He started teaching at Concordia in 1994, before he had completed his master’s degree in electrical engineering. Each year, he teaches two or three courses at night, while his days are occupied by his full-time job as Concordia’s very-large-scale-integration (VLS) engineer and computer-aided design (CAD) specialist.

When asked, Obuchowicz can explain exactly how he keeps students interested: “Liberal use of props really helps to get the point across, especially when it’s a long night class,” he says.

Obuchowicz is frequently seen carting around the props that help him explain important concepts for computer organization. (Think big cardboard cubes with coloured numbers). He also built a model of the Tower of Hanoi math puzzle using a fallen tree at his cottage.

“It’s not just for entertainment,” says Obuchowicz, speaking in his signature deep voice. “There’s a direct connection between seeing the moves being performed on a model in relation to the moves that are generated by the computer program. It really helps to reinforce the concept.”

His interactive teaching style makes an impression on his students, whose 2014-15 evaluations of Obuchowicz frequently use words like “awesome” and “amazing.” There is a consensus that his notes are excellent, as is his taste in music. Obuchowicz is a dedicated Rolling Stones fan who brings his music into class, on occasion, to make a point.

Catherine MacKenzie – Award for Excellence in Teaching

Catherine MacKenzie will never forget seeing one of her Art History students cry in front of a painting at The Museum of Modern Art in New York. Her student — “a big, strapping guy” – was on a bus trip to New York organized by MacKenzie.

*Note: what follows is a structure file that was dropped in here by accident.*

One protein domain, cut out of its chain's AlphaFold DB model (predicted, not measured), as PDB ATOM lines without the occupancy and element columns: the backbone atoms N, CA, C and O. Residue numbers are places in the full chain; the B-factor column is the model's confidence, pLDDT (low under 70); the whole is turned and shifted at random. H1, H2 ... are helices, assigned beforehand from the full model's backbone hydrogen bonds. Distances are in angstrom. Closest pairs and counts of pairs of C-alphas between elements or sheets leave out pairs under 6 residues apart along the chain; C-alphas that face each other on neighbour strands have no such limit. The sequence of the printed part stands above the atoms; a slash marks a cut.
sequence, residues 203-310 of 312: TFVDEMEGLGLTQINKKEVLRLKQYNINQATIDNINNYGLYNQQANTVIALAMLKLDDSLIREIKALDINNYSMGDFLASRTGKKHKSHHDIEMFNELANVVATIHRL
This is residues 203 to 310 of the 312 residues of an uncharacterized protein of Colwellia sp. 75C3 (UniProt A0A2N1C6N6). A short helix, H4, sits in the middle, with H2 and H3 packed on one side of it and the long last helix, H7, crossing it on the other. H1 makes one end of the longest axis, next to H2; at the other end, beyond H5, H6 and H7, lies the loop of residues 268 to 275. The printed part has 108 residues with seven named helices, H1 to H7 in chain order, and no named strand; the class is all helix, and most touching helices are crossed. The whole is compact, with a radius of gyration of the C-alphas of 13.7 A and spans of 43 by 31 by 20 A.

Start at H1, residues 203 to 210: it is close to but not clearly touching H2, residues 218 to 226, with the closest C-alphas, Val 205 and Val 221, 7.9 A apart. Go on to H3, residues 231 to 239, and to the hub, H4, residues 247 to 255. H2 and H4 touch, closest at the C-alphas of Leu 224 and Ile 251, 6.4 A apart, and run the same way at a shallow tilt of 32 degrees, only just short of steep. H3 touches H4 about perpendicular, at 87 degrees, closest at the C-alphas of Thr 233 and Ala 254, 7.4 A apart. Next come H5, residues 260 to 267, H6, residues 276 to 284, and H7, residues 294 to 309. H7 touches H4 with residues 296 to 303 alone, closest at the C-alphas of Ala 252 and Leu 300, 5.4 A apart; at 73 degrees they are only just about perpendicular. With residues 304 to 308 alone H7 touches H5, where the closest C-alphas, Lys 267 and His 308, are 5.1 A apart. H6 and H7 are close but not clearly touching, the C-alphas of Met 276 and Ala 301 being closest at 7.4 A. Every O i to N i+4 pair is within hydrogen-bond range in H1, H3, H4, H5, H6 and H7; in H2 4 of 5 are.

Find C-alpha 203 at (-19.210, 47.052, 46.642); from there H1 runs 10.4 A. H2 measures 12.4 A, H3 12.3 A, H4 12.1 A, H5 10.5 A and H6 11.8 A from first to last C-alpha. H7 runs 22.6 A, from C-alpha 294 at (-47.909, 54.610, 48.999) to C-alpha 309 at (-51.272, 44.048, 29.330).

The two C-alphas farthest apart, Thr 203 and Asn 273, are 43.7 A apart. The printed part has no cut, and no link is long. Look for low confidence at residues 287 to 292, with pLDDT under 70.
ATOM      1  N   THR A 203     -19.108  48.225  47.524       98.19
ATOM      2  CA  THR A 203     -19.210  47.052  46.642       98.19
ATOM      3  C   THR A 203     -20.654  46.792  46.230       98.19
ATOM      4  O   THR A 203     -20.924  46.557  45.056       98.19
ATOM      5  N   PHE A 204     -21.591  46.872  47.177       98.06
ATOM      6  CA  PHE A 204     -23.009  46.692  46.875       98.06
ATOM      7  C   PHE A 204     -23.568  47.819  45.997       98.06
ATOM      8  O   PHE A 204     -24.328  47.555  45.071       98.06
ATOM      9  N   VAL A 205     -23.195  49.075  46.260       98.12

“He was literally moved to tears. He was in front of a painting that he’d never seen in person,” says MacKenzie, who has been a full-time faculty member at Concordia since 1978. “That experience stuck with me.”

MacKenzie’s devotion to finding new ways to enhance her students’ ability to appreciate art earned her the Outstanding Contribution Award from the Concordia Council on Student Life last year.

Her colleagues in the Department of Art History agree, taking inspiration from her every day.

“Catherine’s commitment to curriculum development is a hallmark of her teaching,” says Alice Ming Wai Jim, who was a student of MacKenzie’s and is now the graduate program director for the Department of Art History. “Catherine was teaching global and world art histories before these terms were popular. Her courses challenge Eurocentric narratives of art and confront issues of race and representation with unflinching rigour.”

Look no further than MacKenzie’s popular course, Nazi Art Looting and its Aftermath, to find her most devoted students.

“She encouraged us to seek sources that went beyond the library, so we contacted archives in Poland and Germany,” says student Stephanie Hornstein. “She treated us like academics, so we were compelled to act like professionals.”

That same class led to the proudest moment of MacKenzie’s teaching career.

“It happened when two undergraduate students drove through the night to New York to attend a panel session on looted art,” says MacKenzie.

“The VP of Sotheby’s who is in charge of Holocaust-era looting was on the panel. Our students stood up and asked the hard questions — essentially, why wasn’t Sotheby’s making their database public? The students wouldn’t accept any evasive non-answers. They kept pushing it. I was so proud!”

MacKenzie spent ten years in senior administration, followed by three years as Chair of the Mel Hoppenheim School of Cinema. She returned to the Department of Art History in 2003 and is currently supervising 4 MA students. The long-serving professor has been key in attracting young faculty members with a background in global art history.